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Ransomware has become one of the highest revenue-generating crimes we’ve ever seen. Last year, 2021, was a record year for ransomware attacks. According to Crowdstrike, the average demand was $6 million. Additionally, the Secretary of Homeland Security Alejandro Mayorkas stated, “50 to 70% of ransomware attacks were aimed at small and medium-sized companies.” From the looks of things, bad actors have their foot on the gas and aren’t letting up anytime soon.
Why are we seeing ransomware demands increasing so dramatically over the past three years?
First, ransomware is a big money business. Cybersecurity Ventures predicted that ransomware would cost $6 trillion annually in 2021. These numbers are expected to increase in 2022.
Second, there are more businesses online than ever before. A bad actor has significantly less risk exposure in attacking a cloud-based business than, say, robbing a jewelry store.
Finally, when it comes to entering the ransomware industry, barriers are extremely low. The idea of a faceless cybercriminal in a black hoodie is no longer the case. All you need is a laptop and a high-speed internet connection. Malicious actors have access to resources, tools, and services like never before.
One of these services is a “done for you” business model called, Ransomware-as-a-Service (RaaS).
What is Ransomware-as-a-Service?
Ransomware-as-a-Service borrows best practices from the Software-as-a-Service (SaaS) business model. This provides a subscription-based platform for ransomware code builders to collaborate with threat actors lacking the technical knowledge to create ransomware.
How does RaaS work?
RaaS works like any franchise-like or affiliate-based business model. A technical cybercriminal (The seller) writes the ransomware code and rents it to other malicious actors (the buyers). The buyers rent or lease the ransomware under an affiliate program. The seller provides technical knowledge and step-by-step documentation on how to launch a ransomware attack using their service. The seller will also provide a real-time dashboard for the buyer to check on the status of the ransomware attack. Once the ransom’s paid, the money is split between the service provider, the coder, and the attacker. This business model is so enticing that RaaS providers advertise their services over the dark web.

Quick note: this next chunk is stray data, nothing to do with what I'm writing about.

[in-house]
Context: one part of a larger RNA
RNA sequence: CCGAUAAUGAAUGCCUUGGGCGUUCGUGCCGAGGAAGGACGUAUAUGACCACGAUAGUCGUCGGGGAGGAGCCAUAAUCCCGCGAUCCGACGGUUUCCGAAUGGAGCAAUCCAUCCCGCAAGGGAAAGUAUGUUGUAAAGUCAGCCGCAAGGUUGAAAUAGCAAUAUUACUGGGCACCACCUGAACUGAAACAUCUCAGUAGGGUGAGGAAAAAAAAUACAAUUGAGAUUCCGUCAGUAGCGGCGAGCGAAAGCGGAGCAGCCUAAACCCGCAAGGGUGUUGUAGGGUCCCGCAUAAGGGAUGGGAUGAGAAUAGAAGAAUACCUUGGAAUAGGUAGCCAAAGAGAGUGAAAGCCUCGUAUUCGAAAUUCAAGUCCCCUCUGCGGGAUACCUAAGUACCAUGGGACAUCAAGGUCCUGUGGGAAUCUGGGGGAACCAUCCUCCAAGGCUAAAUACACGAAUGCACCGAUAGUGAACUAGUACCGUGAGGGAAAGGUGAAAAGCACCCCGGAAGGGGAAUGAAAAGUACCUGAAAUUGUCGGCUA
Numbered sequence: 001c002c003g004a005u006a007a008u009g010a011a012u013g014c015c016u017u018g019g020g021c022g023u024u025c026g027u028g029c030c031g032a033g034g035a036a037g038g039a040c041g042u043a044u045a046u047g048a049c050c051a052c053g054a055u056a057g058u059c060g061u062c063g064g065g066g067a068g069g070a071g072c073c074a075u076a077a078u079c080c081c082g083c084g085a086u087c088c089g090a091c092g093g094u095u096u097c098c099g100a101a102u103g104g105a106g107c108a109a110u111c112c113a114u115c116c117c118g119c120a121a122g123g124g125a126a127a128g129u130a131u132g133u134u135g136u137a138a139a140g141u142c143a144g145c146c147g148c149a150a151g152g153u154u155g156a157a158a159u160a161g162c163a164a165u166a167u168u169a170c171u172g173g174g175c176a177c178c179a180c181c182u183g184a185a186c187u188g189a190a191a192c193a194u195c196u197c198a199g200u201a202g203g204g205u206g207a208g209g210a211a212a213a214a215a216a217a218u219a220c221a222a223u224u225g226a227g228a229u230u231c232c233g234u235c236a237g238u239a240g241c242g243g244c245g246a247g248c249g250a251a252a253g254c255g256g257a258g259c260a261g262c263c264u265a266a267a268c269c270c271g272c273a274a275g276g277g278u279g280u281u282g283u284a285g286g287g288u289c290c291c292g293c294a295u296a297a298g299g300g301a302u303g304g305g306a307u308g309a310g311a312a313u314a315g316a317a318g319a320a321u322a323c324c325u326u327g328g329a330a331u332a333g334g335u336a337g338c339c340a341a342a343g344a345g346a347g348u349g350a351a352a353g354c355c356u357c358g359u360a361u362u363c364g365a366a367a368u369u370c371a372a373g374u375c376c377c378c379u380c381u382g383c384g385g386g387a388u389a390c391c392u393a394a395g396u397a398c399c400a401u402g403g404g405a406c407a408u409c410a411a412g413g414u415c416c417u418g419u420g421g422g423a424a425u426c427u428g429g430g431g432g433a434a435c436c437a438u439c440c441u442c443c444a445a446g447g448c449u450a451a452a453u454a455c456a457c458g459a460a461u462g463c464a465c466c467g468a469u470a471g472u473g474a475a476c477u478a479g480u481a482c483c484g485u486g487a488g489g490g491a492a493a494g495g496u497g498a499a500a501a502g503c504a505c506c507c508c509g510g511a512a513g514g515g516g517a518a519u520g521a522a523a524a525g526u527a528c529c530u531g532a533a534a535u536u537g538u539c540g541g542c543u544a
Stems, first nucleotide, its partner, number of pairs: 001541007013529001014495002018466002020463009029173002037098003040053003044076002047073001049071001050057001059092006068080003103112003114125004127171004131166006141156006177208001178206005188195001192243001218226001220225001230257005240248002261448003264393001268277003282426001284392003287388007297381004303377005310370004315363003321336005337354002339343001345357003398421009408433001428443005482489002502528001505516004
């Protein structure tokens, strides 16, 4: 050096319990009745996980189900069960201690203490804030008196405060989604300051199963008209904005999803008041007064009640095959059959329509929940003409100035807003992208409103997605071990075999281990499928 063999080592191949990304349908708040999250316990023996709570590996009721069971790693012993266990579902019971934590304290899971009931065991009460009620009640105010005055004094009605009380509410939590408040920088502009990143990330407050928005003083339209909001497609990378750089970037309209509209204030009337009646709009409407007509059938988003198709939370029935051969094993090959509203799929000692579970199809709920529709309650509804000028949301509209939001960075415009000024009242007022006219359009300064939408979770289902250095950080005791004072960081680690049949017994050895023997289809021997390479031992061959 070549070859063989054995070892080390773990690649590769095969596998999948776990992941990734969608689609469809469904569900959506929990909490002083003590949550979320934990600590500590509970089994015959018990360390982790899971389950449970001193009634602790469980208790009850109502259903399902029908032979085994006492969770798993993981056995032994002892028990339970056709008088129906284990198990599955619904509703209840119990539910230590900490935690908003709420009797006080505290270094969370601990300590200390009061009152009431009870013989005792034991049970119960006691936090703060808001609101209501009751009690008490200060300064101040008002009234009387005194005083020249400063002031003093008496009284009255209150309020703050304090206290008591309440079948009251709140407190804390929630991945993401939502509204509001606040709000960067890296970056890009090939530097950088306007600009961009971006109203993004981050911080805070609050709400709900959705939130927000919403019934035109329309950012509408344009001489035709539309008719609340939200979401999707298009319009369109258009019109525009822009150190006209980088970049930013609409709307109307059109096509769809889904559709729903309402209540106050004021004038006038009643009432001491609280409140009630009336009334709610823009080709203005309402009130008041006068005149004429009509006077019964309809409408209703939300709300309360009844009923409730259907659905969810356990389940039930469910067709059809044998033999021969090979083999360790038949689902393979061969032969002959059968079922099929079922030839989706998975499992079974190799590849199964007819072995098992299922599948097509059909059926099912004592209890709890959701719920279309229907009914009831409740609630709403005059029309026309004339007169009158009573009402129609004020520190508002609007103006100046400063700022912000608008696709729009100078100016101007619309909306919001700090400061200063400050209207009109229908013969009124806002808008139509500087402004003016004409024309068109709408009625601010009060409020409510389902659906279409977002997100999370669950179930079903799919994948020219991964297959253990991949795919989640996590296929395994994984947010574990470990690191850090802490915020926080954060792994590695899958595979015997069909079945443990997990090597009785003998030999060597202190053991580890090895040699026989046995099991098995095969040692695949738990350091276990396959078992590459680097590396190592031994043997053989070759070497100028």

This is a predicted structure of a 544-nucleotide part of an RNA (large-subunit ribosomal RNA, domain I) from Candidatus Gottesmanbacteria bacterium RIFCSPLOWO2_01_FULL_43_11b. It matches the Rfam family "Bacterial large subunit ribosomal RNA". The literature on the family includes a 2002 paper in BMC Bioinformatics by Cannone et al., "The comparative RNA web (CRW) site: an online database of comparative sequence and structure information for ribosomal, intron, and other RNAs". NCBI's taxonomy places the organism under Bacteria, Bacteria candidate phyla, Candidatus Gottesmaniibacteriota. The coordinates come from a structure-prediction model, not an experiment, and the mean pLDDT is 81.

Here is a table from Crowdstrike.com, outlining the RaaS process in detail:
This is a win-win situation for both the seller and the buyers. First, the seller earns quick cash per transaction. Second, the buyers don’t need to write the malicious code. Their only job is launching the cyberattack onto their unsuspecting victims and collecting their money. Third, once the job is over and everyone’s compensated, all parties are free to go their separate ways.
How did RaaS grow so quickly?
The COVID-19 pandemic helped usher in this new wave of RaaS ransomware attacks. So much so that researchers at cybersecurity company Group-IB reported that almost two-thirds of ransomware attacks analyzed during 2020, came from cyber criminals operating on a RaaS model. “Companies had to provide their employees with the capability to work remotely and we saw an increase in the number of publicly accessible RDP servers. Of course, nobody thought about security and many of such servers became the points of initial access for many ransomware operators,” said Oleg Skulkin, senior digital forensics analyst at Group-IB. Threat actors found a vulnerability and created a service to monetize it.